An old fisherman and his wife had a son, and when he became of age, they found him a wife. She not only had a lovely egg-shaped face but also knew how to cook, sew, fish, and gather firewood. While the son loved her dearly and the old fisherman was pleased with the match, the mother was soon not happy at all. Icy and heavy-browed, she soon came to despise the girl, looking down upon her as an upstart and a clod.
The mother-in-law resented the girl's visits to her own elderly parents and perceived every sound or movement as a sign of disrespect. In time the mother-in-law became more and more impatient and even brutal. While the father and son were away fishing, as they often were, the older woman would order her daughter-in-law to make ten trips to carry wood, scoop up water, and fry up ten pans of fish. When the fish came in, she would tell the girl to hang out ten jin of fresh fish and then collect exactly ten jin of dried fish. Let there be one jin less of dried fish or even one twig less of what the old woman thought there should be for firewood, and there would be hell to pay--the girl would be whipped.
And how did the unfortunate daughter-in-law react to all of this? Out of respect for her husband's mother, she held her tongue and refused to argue back or even to defend herself, and she only tried harder to please. But so often is the case when one tries too hard, nothing the girl did or tried to do was good enough for the mother-in-law. What soon made all of this more unbearable was the scolding and beatings only occurred when the two men were out fishing.
Early one evening the daughter-in-law managed to get away and went out by the river. She brought her buckets and intended to bring back some water. She looked at her reflection in the cool, slowly moving water. She gasped. Her once lovely face was now gaunt; her eyes were now sunken into her face and hooded; her hair was frizzled.
"What has become of me?" she cried.
She saw the full moon slowly rise over the mountains.
Looking up at the moon, she said, "If there is a god in the moon, please save me now. I have had enough!"
She then stepped off the bank and dropped like a stone towards the river below. However, before she touched the water, a cloth, much like a table cover, appeared right under her feet and stopped her from hitting the water. It then slowly rose into the air, carrying her up along with it.
"Aiii!" she screamed, grabbing onto the trunk of a willow tree. The cloth kept rising, and as it did, she steadfastly held onto the trunk, buckets and pole. The terrified young woman, along with the tree trunk, pole and buckets, flew all the way up to the moon itself. There, she was taken in by the kind moon god himself and became his wife.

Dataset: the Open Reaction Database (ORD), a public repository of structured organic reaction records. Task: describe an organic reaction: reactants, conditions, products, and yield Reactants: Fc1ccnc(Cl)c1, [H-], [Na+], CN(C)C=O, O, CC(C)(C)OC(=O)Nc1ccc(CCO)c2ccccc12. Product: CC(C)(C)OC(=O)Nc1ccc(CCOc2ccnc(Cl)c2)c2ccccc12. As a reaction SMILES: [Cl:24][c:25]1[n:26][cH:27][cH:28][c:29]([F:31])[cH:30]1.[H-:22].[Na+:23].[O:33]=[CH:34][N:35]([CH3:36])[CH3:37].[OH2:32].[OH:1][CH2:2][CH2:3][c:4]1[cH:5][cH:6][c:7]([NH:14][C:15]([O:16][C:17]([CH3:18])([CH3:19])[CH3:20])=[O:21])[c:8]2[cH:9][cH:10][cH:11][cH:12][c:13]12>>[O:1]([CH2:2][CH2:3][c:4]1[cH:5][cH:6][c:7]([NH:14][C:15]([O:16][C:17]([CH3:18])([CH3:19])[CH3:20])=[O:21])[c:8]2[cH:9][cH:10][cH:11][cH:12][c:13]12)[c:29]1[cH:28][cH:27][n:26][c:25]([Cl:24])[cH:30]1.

When the young wife hadn't returned home, her mother-in-law went out to search for her. Cursing the young woman and yelling into the night, the mother-in-law went to the river bank. She looked up into the sky and saw the moon, and within the moon's disk, she saw her own daughter-in-law holding her two buckets on the pole and standing by the uprooted tree. This startled the old woman, and she decided to make up a story to tell her son. She hurried home.
"Where's my wife?" asked the son after returning from his fishing trip.
"You must forget all about her, my son," the mother answered.
"What do you mean?"
"She went and drowned herself in the river!"
"Yes, it is true," the old woman continued. "I had caught her stealing, and I suppose she couldn't own up to what she had done. We're better off without her."
Well, the son couldn't and wouldn't believe any of this, but since it was clear his wife was not going to return home, he assumed she had indeed drowned herself. He remained brokenhearted, in any case.
It was now up to the mother-in-law to do everything her daughter-in-law had done: sweep, gather firewood, dry fish, wash, cook . . . There was no rest, and she soon deeply regretted the way she had treated the girl. Of course, the regrets came too late.
The son never forgot his wife, and everyday he longed to see her. Exactly one month later, the night of the full moon, he went to where the tree had once stood by the river bank. The full moon shone brightly in the night sky, and the young man naturally looked up at the brilliant disk. There, he saw what his mother had seen the night before: his wife holding the two buckets on a pole and standing by the willow tree.
"Come back to me, my heart, my love!" he cried. "Please come back to me!"
"I cannot," she replied. "Your mother hurt me once too often, but I was rescued by the moon god. I am his wife now. Farewell." She then shouldered her pole and walked out of sight.
From then on, whenever there was a full moon, the son would set offerings of pears and grapes on the banks of the river for his wife. This is why the Hezhe people still leave offerings for the full moon even to this day.
(from The Wonderful Treasure Horse)
from Li, p. 97-101
There are Turkic-Mongolian traditions about the moon as a seducer (Roux 325-326). Motifs: A751, "Man in the moon"; A753.1.1, "Moon abducts woman"; A753.1.4, "Moon married to woman." Perhaps the most famous "lady-in-the-moon" story is the Han Chinese tale of Chang'e (sometimes translated as "Ch'ang O"), the wife of legendary archer Hou Yi, who flew up to the moon and took up residence there.